Because adding the PARP inhibitor brings additional toxicity, both physical and financial, Wildgust said ruling out this benefit in the biomarker-negative subgroup was valuable from a risk-benefit perspective. He questioned how HRR status was confirmed in other studies, such as PROpel. "And that's a question that those other companies and the physicians involved in those studies should answer," Wildgust said.
Merck assessed HRR mutation status in PROpel via either ctDNA or tissue testing, and felt that this had important real-world implications, since not all prostate cancer patients are candidates for tissue biopsy.
"We know from prior experience with the [later-line] PROfound trial that there's a sizable minority of patients that aren't going to have tumor tissue available for testing," Ebbinghaus said. "Being able to test for HRR mutations in blood is something that we've been keenly interested in."
Additionally, Ebbinghaus said he is not all too concerned about the potential for missed HRR gene mutations in ctDNA-tested patients. "Obviously, no test is ever perfect, but it seems to me implausible that missed gene mutations are going to swing the outcome," he said, arguing that the data do point to a synthetic lethality effect of combining Lynparza with abiraterone. "There's basic science behind combining these two."
In a discussion of the data presented Thursday, Saad also seemed eager to brush off the missed-mutation theory as an explanation for why the Lynparza regimen benefited the HRR mutation-negative subgroup. He emphasized that the percentage of HRR gene mutation-positive patients in PROpel regardless of testing method — 27.8 percent in the Lynparza arm and 29 percent in the comparator arm — aligned closely with what other studies have shown, making it unlikely that there was any significant sway from missed mutations.
"Even if we used only tissue [to screen for HRR mutation status], that's what we would have expected," he said. "Every single analysis that has been done so far has always turned out to be in the range of 25 to 30 percent." He acknowledged there is the potential to miss some mutation-positive patients with ctDNA analysis but maintained that it wouldn't make much difference in the end result.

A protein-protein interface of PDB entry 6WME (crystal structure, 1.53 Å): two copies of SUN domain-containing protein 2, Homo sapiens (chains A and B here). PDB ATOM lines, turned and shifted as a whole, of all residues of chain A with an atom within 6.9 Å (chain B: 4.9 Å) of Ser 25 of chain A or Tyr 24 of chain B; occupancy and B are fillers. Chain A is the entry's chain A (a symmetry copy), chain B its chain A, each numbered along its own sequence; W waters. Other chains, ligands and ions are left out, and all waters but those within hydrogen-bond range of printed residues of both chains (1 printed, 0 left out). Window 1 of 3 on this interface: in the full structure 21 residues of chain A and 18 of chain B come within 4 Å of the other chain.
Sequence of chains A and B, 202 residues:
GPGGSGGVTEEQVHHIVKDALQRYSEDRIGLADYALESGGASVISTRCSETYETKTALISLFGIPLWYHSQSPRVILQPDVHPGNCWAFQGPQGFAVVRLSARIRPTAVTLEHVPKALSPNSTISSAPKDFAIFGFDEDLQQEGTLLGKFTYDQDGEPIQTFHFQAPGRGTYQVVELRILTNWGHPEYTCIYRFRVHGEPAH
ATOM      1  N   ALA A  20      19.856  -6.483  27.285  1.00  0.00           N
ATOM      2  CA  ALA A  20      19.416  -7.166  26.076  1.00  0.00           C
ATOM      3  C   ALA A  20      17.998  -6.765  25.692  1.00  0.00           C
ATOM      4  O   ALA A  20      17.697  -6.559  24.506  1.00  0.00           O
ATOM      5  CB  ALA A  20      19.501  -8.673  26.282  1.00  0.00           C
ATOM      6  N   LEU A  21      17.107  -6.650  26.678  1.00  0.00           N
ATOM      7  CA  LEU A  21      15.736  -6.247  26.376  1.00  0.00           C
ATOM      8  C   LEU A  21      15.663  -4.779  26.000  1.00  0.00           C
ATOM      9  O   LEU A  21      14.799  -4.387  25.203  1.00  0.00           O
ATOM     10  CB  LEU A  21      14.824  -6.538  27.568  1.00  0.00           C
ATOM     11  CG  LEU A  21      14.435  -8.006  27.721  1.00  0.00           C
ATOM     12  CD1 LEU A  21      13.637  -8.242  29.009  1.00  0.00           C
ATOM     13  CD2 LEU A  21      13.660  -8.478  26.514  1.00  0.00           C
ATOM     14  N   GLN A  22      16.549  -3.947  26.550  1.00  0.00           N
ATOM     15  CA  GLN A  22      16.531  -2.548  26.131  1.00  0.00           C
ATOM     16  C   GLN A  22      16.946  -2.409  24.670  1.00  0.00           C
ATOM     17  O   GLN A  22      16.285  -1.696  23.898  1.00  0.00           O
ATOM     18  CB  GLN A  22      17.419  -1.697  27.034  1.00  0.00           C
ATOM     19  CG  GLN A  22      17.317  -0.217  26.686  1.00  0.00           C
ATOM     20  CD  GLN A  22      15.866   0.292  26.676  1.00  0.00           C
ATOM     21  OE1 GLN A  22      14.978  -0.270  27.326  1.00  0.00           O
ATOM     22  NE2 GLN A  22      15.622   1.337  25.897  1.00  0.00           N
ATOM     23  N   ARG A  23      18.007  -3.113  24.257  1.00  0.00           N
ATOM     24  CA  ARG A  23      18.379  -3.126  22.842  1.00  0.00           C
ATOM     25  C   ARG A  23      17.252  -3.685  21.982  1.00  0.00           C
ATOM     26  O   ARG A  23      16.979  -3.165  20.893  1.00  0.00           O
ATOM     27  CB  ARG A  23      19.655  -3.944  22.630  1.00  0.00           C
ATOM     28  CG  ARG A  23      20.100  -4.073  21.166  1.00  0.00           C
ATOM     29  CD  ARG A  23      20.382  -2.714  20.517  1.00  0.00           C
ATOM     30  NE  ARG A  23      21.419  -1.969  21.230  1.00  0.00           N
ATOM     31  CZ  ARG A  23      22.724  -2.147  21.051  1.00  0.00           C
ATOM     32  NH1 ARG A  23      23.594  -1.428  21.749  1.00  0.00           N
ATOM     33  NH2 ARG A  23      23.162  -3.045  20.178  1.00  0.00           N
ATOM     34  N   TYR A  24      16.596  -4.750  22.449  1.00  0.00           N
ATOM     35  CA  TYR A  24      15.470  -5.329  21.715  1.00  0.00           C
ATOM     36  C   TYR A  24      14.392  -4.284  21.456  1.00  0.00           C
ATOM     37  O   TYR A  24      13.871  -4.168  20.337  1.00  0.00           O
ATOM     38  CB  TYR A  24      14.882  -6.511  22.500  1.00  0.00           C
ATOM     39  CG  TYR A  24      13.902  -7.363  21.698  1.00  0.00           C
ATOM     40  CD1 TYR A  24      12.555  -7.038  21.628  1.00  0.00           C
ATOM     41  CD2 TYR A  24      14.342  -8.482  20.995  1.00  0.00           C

In a discussion following the PROpel and MAGNITUDE presentations, Celestia Higano, an oncologist in the department of urologic sciences at the University of British Columbia, adamantly cautioned against trying to compare Lynparza and niraparib head to head because the study designs were so different.
"From a bird's-eye view, these trials appear to be quite similar," she said. "They're both Phase III, they're both studying first-line mCRPC, they're looking at a PARP inhibitor with abiraterone versus placebo and abiraterone, and the primary endpoint in both was radiographic progression-free survival, and overall survival was a secondary endpoint. [But] these apparently similar trials are actually very different."
The main thing setting these trials apart, she argued, is that MAGNITUDE set HRR gene mutation status as part of the eligibility criteria and confirmed the lack of benefit in HRR mutation-negative patients in a preplanned futility analysis, whereas PROpel enrolled all-comers and then looked at HRR gene mutation status retrospectively.
Instead of trying to parse the biomarker differences across two differently designed trials, Higano suggested that oncologists focus on the studies' immediate real-world implications. In light of PROpel, she said it would likely be best to wait for the overall survival data to read out in the full, biomarker-agnostic patient population and not risk the drug and financial toxicities of the combination in a front-line mCRPC population.
Indeed, hematologic toxicities with the Lynparza regimen were more than double that of the abiraterone and prednisone-alone regimen in PROpel, and analyses in other cancer indications have estimated the drug's monthly cost to be well over $7,000.
Meanwhile, in light of the benefit seen in the BRCA1/2-mutated subgroup in the MAGNITUDE study, Higano was willing to "hedge a little bit." Since mCRPC patients with BRCA1/2 mutations are known to have worse prognoses with abiraterone treatment alone, she said, "maybe it would be reasonable to treat patients [with the niraparib combination] even before overall survival [data] is available." In the full HRR gene-mutated population, however, she would still await overall survival data before making a change in clinical practice.